REAL ESTATE MARKET IN THE TIME OF CORONAVIRUS

Author: Marija Urban, Business Planning Manager, Novaston Asset Management

Marija Urban

While the previous year was remembered for the strong expansion of all segments of the real estate market in Serbia as well as throughout the Balkan region and was especially marked by competing investors, rapid increases in turnover, the opening of new markets and a significant increase in supply, it seemed the year 2020 would be decisive in consolidating the position of key players and opening up opportunities for the arrival of new investors who have, so far, focused on developed countries of Western Europe.

Today, when it is quite clear that the world is facing the largest and most widespread crisis in modern history, many questions remain unanswered and its undeniably clear, the situation is evolving rapidly. Governments, communities, employers, and citizens around the world have made every effort to contain the situation that has plagued us over the past 20 days. Under the influence of the crisis, all industries and sectors have forcibly grouped into three sectors:

  1. The first sector, whose development and evolving is positively influencing by this crisis and is facing rapid development, includes health care and pharmacy, IT services, e-commerce and telecommunications and media
  2. The second sector, whose members will survive stagnation with uncertainty, includes the food industry, agriculture, energy sector, financial services and consulting
  3. And third sector, the broadest area that will face a drastic recession, includes hospitality, tourism, entertainment, consumer services, automotive, wholesale and retail, transport, metallurgy, mining, electronics, and construction

The real estate industry finds its place in this division between the second and third groups and is currently facing stagnation and/or major losses depending on the type of sector in question.

  1. The retail sector was among the first to experience a sudden halt. Large manufacturers are changing the purpose of their manufacturing plants, luxury brands, breweries, and distilleries are converting to the production of sanitary materials and disinfectants. In Serbia, as in other parts of the world, in the last two weeks most shopping malls, restaurants, and retail outlets closed its doors, leaving grocery stores, drug stores, and pharmacies only one open. Other retailers face enormous difficulties in maintaining their businesses, retaining their workforce, and directing sales to online channels. Unfortunately, many well-known brands, as well as small local retailers, will be closing their doors forever under the influence of this crisis. Companies that focus on prudent strategic planning will need to make crucial decisions by understanding the changes that are taking place, analyzing competition and international trends, assessing liquidity, rationalizing portfolio and making significant savings in supply chains.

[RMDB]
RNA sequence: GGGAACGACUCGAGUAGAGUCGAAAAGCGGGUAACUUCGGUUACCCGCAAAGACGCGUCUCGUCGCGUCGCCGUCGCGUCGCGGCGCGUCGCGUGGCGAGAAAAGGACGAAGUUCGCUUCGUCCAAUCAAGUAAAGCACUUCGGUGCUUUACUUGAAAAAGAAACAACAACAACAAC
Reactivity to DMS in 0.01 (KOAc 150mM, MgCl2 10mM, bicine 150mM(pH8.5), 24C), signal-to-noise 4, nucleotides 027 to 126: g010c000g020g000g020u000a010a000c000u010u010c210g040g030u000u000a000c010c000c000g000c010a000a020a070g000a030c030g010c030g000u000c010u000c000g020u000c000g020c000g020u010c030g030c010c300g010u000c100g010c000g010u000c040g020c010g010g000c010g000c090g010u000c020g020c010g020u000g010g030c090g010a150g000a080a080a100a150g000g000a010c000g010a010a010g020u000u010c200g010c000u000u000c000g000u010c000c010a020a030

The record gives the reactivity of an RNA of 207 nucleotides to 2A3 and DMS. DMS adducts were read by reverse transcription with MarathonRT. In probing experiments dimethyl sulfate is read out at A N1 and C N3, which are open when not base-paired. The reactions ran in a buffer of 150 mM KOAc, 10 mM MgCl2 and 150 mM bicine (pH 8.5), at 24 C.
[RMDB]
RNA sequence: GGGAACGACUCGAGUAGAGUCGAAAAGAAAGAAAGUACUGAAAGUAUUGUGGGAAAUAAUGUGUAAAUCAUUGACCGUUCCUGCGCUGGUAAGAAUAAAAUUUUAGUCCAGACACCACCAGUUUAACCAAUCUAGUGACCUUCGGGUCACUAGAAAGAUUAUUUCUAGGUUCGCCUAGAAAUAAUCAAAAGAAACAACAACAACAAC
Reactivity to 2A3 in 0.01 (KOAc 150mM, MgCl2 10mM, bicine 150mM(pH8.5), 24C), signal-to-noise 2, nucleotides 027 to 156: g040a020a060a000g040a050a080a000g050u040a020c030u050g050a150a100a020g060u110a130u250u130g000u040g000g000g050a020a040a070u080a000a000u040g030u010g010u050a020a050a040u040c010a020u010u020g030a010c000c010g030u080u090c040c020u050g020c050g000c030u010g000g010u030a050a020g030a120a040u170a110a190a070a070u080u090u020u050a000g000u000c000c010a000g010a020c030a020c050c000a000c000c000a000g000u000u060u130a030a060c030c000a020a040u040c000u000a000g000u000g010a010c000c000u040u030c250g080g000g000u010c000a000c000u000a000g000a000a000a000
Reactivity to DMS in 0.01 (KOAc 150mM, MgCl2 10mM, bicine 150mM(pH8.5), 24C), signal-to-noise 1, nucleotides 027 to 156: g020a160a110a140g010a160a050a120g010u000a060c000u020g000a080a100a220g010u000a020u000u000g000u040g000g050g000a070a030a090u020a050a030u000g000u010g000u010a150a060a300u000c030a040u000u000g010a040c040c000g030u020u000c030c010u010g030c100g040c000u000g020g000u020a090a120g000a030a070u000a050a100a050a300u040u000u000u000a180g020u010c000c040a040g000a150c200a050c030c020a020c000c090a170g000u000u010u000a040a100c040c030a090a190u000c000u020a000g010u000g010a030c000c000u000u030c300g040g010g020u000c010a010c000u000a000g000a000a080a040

2. The office sector is the second in line to face significant losses. The company's global reorientation to work-from-home leaves hundreds of thousands of squares empty, while the owners of these spaces will remain uncertain about their rental income for an indefinitely long time. What is certain is that the coronavirus will not directly and irreversibly destroy the concept of working in traditional office space, but a global work-from-home experiment will surely influence the future of traditional office typology upon summarizing the positive and negative effects of this global change on contemporary business patterns.
  3. While the retail and office sectors are most affected by the crisis in the real estate industry and face large losses, the industrial-logistic and residential sectors are stagnating with potential losses in the future. Some factories continue to operate smoothly for as long as they have supplies of production materials, or can obtain them from other suppliers. However, the problem will arise when these supplies are used up, and the question arises as to whether they can be acquired elsewhere, probably at a higher price and lower quality. The pre-crisis rented warehouses remain full, but the payment power of tenants facing the crisis in their spheres is questionable over the longer term. The residential sector, on the other hand, will certainly be affected by the expected reduced solvency of the population, driven by the collapse of the economy and the large wage cuts and layoffs that lie ahead. Banks are also expected to adjust their credit policies with a special focus on debt collection currently under a moratorium and the future benefits of credit arrangements in the post-pandemic period are in jeopardy.

In the light of the present crisis, industry experts, especially those in the fields of investment, evaluation and retail and office segment, while participating in online conferences, panels and discussions have the difficult task of looking at all aspects of the crisis and finding a global solution, with a comprehensive view on facts, predictions and wide picture of what lessons we can learn from the situation we are in and how to prepare for future trends.

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